Uruguay's Reforma Vareliana: an attempt at positivist frontier modernisation
Jens R Hentschke
Paper short abstract:
For the architects of Uruguay's Reforma Vareliana, education was vital to erase frontier backwardness. This paper explores their gradual move from liberal 'popular' to positivist 'scientific education' between 1876 and the 1882 International Pedagogical Congress in Buenos Aires.
Paper long abstract:
In the late 1870s, Jose Pedro Varela, highly mythologized in Uruguay but little studied outside his country, embarked on a profound reform of primary education, which his brother Jacobo extended to the normal school sector during the following decade. Both saw no alternative to 'civilizing' war-torn Uruguay but lending their services to reform-willing military rulers. For Jose Batlle y Ordonez and his followers, who established Latin America's first welfare state democracy after 1903, this decision represented a mortal sin. While building upon the school reform of the 'militarist' era, batllistas distanced themselves from not only the Varelas but also the political philosophy that had guided them, positivism. Yet, varelistas with their rationalist roots never propagated a Comtean enlightened dictatorship but adhered to the more liberal English school and placed emphasis on the establishment of a nation-wide school system, the reconstruction of curricula, and scientific (often dogmatic) pedagogy. Their overriding concern was the very survival of their country in a perceived Darwinist competition of nation-states. This paper will explore the evolving normative ideas behind school reform and nation-building in Uruguay from the publication of Jose Pedro Varela's 'La legislacion escolar' in 1876 to the 1882 International Pedagogical Congress in Buenos Aires that helped spread the varelistas' doctrines in Argentina and Brazil.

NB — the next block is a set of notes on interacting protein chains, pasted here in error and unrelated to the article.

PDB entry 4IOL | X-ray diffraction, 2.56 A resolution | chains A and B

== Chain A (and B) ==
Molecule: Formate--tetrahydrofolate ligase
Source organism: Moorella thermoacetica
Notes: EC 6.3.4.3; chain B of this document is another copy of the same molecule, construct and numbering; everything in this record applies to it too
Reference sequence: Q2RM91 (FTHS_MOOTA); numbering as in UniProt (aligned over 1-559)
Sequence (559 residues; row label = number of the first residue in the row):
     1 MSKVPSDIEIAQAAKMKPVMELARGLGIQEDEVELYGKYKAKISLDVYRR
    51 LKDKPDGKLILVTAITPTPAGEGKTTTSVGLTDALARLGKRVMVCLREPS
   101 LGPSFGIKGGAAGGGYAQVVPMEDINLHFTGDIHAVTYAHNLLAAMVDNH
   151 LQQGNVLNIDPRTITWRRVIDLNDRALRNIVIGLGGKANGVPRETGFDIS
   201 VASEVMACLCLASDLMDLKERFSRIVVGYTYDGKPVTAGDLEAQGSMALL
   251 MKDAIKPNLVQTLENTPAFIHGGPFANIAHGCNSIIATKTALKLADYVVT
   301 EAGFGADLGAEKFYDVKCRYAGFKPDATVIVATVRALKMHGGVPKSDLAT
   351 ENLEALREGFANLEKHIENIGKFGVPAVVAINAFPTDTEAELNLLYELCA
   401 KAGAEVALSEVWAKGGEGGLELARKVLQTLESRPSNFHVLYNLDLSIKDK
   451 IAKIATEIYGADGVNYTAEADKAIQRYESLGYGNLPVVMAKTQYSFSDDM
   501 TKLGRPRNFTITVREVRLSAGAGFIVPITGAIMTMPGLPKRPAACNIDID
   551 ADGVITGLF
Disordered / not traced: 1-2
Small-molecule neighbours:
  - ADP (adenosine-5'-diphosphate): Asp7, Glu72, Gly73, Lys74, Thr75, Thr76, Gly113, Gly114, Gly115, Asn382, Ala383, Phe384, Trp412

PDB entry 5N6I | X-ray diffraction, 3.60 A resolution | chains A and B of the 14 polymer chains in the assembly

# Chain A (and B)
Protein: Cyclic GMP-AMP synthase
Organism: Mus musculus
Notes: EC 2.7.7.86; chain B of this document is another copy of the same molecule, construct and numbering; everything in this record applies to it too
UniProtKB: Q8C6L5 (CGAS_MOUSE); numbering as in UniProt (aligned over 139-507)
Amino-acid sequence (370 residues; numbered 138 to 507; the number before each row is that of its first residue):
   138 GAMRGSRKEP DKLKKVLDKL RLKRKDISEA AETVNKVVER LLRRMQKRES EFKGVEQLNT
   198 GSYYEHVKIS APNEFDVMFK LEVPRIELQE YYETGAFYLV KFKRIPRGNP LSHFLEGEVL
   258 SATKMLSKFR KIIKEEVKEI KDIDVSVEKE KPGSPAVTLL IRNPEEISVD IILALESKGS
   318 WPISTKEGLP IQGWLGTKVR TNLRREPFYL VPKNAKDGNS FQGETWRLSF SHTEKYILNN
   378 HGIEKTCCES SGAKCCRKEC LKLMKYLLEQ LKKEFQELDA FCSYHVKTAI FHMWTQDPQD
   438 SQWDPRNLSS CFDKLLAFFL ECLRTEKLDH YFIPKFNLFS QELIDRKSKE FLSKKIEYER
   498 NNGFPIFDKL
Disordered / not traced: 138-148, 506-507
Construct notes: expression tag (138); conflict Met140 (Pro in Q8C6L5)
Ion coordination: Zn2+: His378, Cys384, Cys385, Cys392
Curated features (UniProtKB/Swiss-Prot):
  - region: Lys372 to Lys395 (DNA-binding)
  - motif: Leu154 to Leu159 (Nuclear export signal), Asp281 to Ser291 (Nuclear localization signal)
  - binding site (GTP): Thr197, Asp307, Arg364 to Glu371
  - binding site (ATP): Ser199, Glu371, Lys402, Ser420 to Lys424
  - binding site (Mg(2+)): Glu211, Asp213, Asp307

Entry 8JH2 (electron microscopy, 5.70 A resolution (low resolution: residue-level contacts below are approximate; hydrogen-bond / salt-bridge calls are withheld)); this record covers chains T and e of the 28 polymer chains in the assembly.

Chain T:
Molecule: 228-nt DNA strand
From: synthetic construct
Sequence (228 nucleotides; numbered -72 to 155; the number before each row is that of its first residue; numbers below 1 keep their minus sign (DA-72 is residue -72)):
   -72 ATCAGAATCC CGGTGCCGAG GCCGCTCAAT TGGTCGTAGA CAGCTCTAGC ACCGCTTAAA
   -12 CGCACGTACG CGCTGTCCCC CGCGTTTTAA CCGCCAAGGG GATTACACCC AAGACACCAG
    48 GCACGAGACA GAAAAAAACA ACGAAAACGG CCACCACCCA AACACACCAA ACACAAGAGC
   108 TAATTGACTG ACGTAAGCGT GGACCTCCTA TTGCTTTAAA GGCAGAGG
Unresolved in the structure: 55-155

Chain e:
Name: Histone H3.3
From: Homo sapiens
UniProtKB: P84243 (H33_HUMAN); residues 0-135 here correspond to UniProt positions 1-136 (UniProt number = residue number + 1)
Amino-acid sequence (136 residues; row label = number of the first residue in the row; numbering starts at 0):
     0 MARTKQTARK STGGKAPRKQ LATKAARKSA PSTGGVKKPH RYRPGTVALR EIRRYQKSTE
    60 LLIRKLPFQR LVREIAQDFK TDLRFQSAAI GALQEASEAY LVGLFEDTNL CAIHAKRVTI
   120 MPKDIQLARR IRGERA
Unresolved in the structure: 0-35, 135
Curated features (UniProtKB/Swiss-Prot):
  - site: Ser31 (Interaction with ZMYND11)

Positivism and education reform in late nineteenth-century Latin America